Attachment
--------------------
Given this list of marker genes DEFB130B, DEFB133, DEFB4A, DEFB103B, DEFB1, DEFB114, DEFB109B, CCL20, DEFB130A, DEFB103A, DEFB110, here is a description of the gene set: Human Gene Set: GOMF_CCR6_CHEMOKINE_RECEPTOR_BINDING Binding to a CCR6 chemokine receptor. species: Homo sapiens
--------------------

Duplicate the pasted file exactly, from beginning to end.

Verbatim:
Given this list of marker genes DEFB130B, DEFB133, DEFB4A, DEFB103B, DEFB1, DEFB114, DEFB109B, CCL20, DEFB130A, DEFB103A, DEFB110, here is a description of the gene set: Human Gene Set: GOMF_CCR6_CHEMOKINE_RECEPTOR_BINDING Binding to a CCR6 chemokine receptor. species: Homo sapiens